The loss of Jack Eichel goes beyond numbers, though those are significant enough on their own. It's also about the feeling he gives the Buffalo Sabres who are on the ice with him.
Eichel's trademark is his arms-up goal celebration, but a more common sight is the center controlling the puck. Few players in the NHL – if any – can enter a zone like Eichel. He attacks the blue line, crosses over and sets up shop. As he plays keep-away with the opponent, he gives his linemates time to find space.
"Just the speed he has, the confidence he has with the puck translates and kind of gives us confidence," right wing Sam Reinhart said Sunday. "To kind of see how he plays and how he holds onto the puck and does some things, it obviously helps my game as well."
The Sabres will be without that for the foreseeable future. Eichel suffered a right high-ankle sprain Saturday, and the initial estimate is four to six weeks of recovery time. It's an area of the body that's susceptible to setbacks, however.
"He's our best player and impacts the game so much," center Ryan O'Reilly said in KeyBank Center. "It's going to be a tough road without him."
The Sabres went through it last season, and it wasn't pretty. Eichel missed the opening 21 games with the same injury to the opposite ankle, and the team averaged a paltry 1.8 goals per outing. Buffalo is already last in the NHL this season at 2.33, and it wouldn't be a surprise to see that drop.
"We know the firepower is down, but we have to stay confident that we can score goals and put the puck in the net," O'Reilly said. "It is a big loss that way, but the opportunity is there. We're confident in each other that we can still get this done."
The trickle-down effect on the Sabres will be substantial. The opponents' shutdown players usually line up against Eichel. Now they'll focus on O'Reilly. Evan Rodrigues excelled as Eichel's winger last week. He's now back at center and will have to anchor a line.
"It's unfortunate, but it's something we can rally around," coach Phil Housley said. "Guys are going to get opportunities, get more ice time, so they've got to take advantage of that."
Evander Kane stepped in for Eichel on the Sabres' top power-play unit Sunday against Colorado, but there's no telling how long he'll be around. The trade deadline is in two weeks.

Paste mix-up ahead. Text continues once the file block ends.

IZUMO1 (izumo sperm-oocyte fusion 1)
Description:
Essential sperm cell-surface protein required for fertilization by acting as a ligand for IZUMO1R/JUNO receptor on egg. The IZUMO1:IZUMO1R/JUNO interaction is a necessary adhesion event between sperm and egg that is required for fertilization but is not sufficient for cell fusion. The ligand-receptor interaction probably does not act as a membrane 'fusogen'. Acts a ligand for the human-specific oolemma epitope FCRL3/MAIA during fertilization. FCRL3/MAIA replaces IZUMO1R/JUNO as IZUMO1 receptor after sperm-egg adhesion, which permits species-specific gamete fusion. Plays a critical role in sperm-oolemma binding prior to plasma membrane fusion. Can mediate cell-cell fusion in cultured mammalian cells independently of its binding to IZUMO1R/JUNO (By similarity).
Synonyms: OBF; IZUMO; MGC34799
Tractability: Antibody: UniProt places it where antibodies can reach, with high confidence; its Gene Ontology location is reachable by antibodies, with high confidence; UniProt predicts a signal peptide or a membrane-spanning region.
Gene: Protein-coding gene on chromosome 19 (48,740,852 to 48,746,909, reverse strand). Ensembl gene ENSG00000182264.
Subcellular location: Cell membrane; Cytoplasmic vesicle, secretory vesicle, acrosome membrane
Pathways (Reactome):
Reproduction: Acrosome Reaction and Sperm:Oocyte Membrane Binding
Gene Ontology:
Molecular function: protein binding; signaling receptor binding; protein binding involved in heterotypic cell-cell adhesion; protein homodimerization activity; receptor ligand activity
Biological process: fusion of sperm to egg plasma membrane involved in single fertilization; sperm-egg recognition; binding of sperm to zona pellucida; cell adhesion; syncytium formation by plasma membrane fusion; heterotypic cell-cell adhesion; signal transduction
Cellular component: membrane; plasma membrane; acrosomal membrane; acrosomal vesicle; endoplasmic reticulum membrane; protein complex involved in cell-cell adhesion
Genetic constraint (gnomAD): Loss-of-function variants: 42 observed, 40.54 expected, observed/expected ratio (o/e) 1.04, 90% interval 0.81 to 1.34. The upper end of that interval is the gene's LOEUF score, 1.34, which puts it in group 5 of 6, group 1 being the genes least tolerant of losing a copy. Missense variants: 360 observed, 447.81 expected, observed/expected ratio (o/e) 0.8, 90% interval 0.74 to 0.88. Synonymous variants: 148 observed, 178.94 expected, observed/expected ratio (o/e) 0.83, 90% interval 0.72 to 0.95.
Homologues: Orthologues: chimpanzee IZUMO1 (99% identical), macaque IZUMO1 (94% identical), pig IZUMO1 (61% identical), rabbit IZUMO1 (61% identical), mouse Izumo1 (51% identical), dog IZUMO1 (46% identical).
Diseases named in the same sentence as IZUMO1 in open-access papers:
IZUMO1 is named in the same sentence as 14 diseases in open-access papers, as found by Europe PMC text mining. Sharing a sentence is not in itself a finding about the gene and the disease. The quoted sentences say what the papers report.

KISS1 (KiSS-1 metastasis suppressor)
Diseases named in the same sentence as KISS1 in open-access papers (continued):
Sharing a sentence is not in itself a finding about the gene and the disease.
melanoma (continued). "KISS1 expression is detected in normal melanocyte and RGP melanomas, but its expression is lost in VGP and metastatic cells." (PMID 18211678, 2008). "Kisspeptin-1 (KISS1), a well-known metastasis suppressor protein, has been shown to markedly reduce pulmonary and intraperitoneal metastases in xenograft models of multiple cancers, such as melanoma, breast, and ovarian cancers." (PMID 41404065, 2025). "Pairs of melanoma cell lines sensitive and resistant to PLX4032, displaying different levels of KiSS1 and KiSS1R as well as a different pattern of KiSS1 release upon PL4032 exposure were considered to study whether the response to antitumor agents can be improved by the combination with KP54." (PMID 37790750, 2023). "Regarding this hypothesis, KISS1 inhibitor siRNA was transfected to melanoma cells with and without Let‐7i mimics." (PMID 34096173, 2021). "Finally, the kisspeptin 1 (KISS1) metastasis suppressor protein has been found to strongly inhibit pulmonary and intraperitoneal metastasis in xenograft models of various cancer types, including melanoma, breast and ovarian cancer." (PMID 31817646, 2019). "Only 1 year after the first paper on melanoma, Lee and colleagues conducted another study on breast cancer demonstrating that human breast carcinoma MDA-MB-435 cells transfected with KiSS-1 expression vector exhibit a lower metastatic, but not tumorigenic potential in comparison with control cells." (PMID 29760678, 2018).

Until Eichel returns, there could be a lot of mixing and matching for Housley.
"It's not one guy that you can ask to cover something that he does on a daily basis," Reinhart said. "It's just not going to happen. It just takes a little bit from everyone. It's not one or two goals from one guy. It's not five or six blocked shots from another guy. It's a little bit that kind of accumulates throughout the rest of the lineup."
Still, there's no doubt the attention will head toward O'Reilly, Reinhart and Kane.
"A lot of us have to step up now," O'Reilly said. "I myself have to be a lot better, and we all have to bring a bit more. … But we're going to fight for creativity on offense. It's going to be more difficult, but it's doing the right things: getting to the front of the net, getting pucks through and winning those battles."
As for the numbers, the Sabres are in trouble. Eichel leads the team in goals (22), assists (31) and points (53). Heading into Sunday's schedule, he was tied for 20th in the NHL in goals and points.
The center has been the Sabres' offensive catalyst lately, totaling 15 goals, 19 assists and 34 points in the previous 30 games. The center ranked in the top 10 in the NHL in goals (tied for seventh) and points (tied for fifth) during that stretch.
"He's elite," O'Reilly said. "He's in that elite company in the NHL. He's just outskating guys and creating these plays that open so much on the ice. It's tough to explain. It's beyond what a lot of us can do."
What they can do, they're going to have to do better.
"Like I said, it's just going to take a little bit from everybody and no one trying to do too much," Reinhart said. "If you get that, no one's really on the same page. It's just going to be an effort from everyone."
Eichel missed seven weeks with the injury last season. Only eight weeks remain this year.
"Just from my perspective, he seems a lot better than it was last year," said Reinhart, who is Eichel's roommate. "I saw him kind of work day-by-day last year. I will say that to see him kind of moving around last night, it seemed like a long time before he was able to do that last year. In my mind that's optimism, and I know it's in his mind as well.
"At the same time, it's an injury where you don't want to force it. He knows that. He's fully aware of that, so I think he's going to have a better sense this year of what he needs to do to get himself back and ready to play."
Story topics: Jack Eichel